Admit it. At some point in your career you’ve worked alongside someone who appears to do absolutely nothing all day.
You are aware they were hired, and sometimes you even know their job title, but when it comes to their actual tasks or accomplishments you have no idea. And sometimes neither do they.
Role clarity is critical. Not just for employees, but for an entire company. Employees with clearly defined roles are much more likely to be engaged with their work and their organization—which ultimately leads to stronger business results. If role clarity isn’t properly defined or communicated it can quickly escalate into misalignment of corporate objectives.
Below are five possibilities of why your employees don’t know what their colleagues do all day:
The Employee Doesn’t Understand Their Role
Do your employees and colleagues know and understand what is expected from them? From the moment an employee is hired there should be clear and understood expectations of performance. If you fail to clearly define your employee’s role, you are exposing yourself to the risk of unnecessary under performance.
The Employee Doesn’t Communicate Their Role
If they aren’t communicating to others about their current tasks/projects and how they relate to the bigger picture, their colleagues aren’t likely to know what they are involved in. Introverts may be guilty of this more than extroverts (who always seem to do a better job at looking busy!), but communication doesn’t have to be restricted to staff meetings. Enterprise 2.0 collaboration tools create opportunities for everyone to speak up regardless of their communication style.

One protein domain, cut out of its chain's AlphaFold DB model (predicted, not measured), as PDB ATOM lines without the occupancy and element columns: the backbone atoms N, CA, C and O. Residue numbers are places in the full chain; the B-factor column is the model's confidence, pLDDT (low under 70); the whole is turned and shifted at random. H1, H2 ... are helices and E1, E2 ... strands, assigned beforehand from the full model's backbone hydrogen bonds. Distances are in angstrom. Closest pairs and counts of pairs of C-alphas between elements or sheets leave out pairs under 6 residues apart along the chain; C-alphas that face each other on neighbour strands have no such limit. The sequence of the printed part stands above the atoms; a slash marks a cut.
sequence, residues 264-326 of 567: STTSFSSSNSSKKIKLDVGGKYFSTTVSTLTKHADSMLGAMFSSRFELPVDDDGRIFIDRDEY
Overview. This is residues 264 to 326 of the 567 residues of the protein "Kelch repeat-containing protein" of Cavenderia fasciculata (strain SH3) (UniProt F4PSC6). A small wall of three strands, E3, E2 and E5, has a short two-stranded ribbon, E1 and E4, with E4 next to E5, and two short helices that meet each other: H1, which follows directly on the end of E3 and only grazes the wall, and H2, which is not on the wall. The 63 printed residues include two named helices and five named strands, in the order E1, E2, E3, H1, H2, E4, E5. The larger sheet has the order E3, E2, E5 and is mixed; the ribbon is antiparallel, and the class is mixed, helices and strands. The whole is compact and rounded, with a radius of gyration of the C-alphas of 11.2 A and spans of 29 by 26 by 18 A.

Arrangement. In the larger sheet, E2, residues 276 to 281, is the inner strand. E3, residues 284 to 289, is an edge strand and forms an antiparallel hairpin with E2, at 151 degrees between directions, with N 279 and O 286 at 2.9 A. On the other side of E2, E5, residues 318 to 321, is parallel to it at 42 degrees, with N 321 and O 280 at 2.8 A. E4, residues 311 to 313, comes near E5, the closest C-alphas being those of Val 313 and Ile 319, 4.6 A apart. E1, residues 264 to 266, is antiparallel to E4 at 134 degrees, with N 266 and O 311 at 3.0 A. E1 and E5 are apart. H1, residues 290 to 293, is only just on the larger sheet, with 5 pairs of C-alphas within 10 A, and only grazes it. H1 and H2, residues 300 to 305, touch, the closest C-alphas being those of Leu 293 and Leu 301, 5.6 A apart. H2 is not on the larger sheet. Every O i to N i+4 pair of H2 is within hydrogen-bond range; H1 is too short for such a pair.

Management Doesn’t Communicate Their Role
To effectively facilitate role clarity leaders need to ensure all their employees are aware of what each other is working on. Role misconception breeds confusion which can lead to gossip. Do your employees know what each other is working on? Even more important, do they understand how their role impacts others? Whatever platform you rely on for communication, ensure every employee is aware of each other’s role.
Organizational Chart is Not Transparent
Does your company have an organizational chart? If so, does it make sense to employees? Org charts have evolved from two dimensional outdated documents to a real-time display of relationships and projects that employees are working on and the teams and people related to this. Regardless of the format, ensure your org chart is updated and accessible to all employees.
They Actually Don’t Do Anything
The final reason why you your employees may believe a fellow coworker does nothing all day is actually because it’s true. While some employees are better than others at hiding their inactivity, there are a few warning signs to look out for—like heavy non-corporate usage of Facebook and Twitter, or frequent two-hour lunch breaks.
Copyright Kelly Batke, Director of Marketing, Jostle Corporation, www.jostle.me
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